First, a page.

Flashback Friday: Dear Professionals...


 
Flashing back to February 2009, from Small Portion of a Life's Journey 


Dear Medical Professionals: Pardon me while I offer up some advice
By Alicia Harper


Next, this post is exceptionally appropriate considering I have spent more of my last two weeks sitting on hold on the phone with various resources, doctor's offices, insurance companies, etc. while playing Farmville on Facebook. Not exactly what I'd like to call a very productive way to spend a few hours...but that's been the jest of it!


In the midst of this, I have found my self increasingly frustrated with the negative optimism that is tied to my son's diagnosis of hydranencephaly... not to mention the millions of other rare conditions that exist in the world, some without even a name! Needless to say, I happened to stumble upon the following list online... and have offered up my own words in parenthesis after each point noted!


Dear Professionals:  What Parents Want to Tell You
By Muriel Hykes, March 1999


1. Never predict the outcome for a specific case. You can give general advice, but caution that nobody can predict how this child will turn out. 


(I am pretty certain that this definitely should be the very first and foremost. Am I, as a parent who has experienced the trauma of being told to take my child home and wait for him to die, the only person that realizes that this does not always happen as planned? Indeed I'm not... that's why so many believe in miracles, because they happen just despite what the "professionals" say! You can make the big bucks doc, but I'll continue to live the optimistic truth by realizing that every child is different and the textbooks don't describe every case.)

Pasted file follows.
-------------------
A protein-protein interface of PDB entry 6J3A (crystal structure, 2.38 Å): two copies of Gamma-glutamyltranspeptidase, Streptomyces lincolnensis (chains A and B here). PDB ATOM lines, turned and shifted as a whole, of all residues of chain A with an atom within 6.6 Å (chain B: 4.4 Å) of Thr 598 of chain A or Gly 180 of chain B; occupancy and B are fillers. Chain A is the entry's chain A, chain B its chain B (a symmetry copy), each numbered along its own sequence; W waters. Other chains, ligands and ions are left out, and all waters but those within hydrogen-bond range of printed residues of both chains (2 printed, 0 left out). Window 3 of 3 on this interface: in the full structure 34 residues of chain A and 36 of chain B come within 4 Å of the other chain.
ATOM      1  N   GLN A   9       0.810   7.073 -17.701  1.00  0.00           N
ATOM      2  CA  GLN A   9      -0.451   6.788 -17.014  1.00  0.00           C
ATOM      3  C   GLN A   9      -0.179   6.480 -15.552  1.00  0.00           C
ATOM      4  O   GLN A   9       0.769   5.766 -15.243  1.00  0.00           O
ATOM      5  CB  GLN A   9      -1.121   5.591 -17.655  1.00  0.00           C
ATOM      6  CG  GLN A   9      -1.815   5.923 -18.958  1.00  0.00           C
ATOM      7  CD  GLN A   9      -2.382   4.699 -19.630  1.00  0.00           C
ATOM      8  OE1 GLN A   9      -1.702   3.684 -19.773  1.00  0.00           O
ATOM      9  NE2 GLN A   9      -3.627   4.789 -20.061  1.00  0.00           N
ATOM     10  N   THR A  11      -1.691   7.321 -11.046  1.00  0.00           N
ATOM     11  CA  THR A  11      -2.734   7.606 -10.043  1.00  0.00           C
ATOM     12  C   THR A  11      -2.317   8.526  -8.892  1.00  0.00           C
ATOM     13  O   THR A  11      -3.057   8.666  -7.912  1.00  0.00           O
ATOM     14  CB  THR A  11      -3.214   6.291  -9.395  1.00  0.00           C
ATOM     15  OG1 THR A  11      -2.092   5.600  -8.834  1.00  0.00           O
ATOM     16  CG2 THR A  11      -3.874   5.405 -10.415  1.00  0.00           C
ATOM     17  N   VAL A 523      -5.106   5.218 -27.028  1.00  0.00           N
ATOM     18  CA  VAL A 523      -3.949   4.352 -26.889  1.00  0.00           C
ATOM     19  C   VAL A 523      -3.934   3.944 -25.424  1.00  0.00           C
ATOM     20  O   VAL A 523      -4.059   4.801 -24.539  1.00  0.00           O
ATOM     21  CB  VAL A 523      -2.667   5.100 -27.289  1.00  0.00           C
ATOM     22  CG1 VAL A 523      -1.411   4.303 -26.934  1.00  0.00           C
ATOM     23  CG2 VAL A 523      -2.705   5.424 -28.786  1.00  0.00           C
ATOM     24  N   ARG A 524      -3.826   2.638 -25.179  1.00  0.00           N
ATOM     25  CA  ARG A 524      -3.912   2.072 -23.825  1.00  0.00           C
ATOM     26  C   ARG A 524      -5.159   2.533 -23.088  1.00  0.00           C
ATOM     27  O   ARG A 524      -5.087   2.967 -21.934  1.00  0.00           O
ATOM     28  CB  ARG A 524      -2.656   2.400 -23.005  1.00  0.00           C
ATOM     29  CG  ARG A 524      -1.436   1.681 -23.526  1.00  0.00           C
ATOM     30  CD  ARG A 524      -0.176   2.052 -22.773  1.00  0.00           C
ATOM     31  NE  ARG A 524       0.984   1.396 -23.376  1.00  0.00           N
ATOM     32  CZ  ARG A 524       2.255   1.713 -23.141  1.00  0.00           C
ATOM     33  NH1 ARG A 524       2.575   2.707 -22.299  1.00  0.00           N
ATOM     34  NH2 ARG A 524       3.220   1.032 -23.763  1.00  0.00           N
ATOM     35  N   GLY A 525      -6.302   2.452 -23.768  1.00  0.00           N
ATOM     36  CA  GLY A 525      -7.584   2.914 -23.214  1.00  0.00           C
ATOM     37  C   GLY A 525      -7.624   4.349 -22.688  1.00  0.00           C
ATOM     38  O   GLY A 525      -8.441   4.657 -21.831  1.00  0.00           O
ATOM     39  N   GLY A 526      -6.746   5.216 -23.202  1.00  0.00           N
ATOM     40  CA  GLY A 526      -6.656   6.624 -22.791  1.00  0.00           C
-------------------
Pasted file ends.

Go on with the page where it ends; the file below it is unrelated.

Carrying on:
2. Do not write off a complaint as, "Goes with the syndrome." Just because a child has one diagnosis, does not mean that all his other problems are due to that.


(The words, "Considering his condition, that is to be expected," has surprisingly not quite yet become the trigger to turn me in to a homicidal maniac, but it's close! I am not in denial that my son has hydranencephaly, I know what it is and what it means for him.... probably more so than you, despite your formal medical license. However, I also know that his head cold and cough can be treated promptly... just as if he were any "typical" child... so I expect it to be, thank you very much!!)


3. Refer the parents to a parent-support group. This will save you a lot of questions as well.


(Not only does this save you a lot of questions, but it prevents frustrated parents such as myself, from thinking you are a complete moron... let us network with the ones that know the story best, other parents on the same or similar journey as ourselves.)


4. Be open. Realize that the parents are going to be looking for a cure and will pursue all avenues. Respect that. The parents are supposed to be the cheer-leaders.


(BE OPEN. If I ask about alternative treatments, or adding supplements to the diet to improve this, that, or something else... don't give me the impression that you think it is pointless. It is never pointless, and it is an alternative treatment because it has worked for some one out there, so who's to say that my 'lil man cannot join that group of someones that it works for?)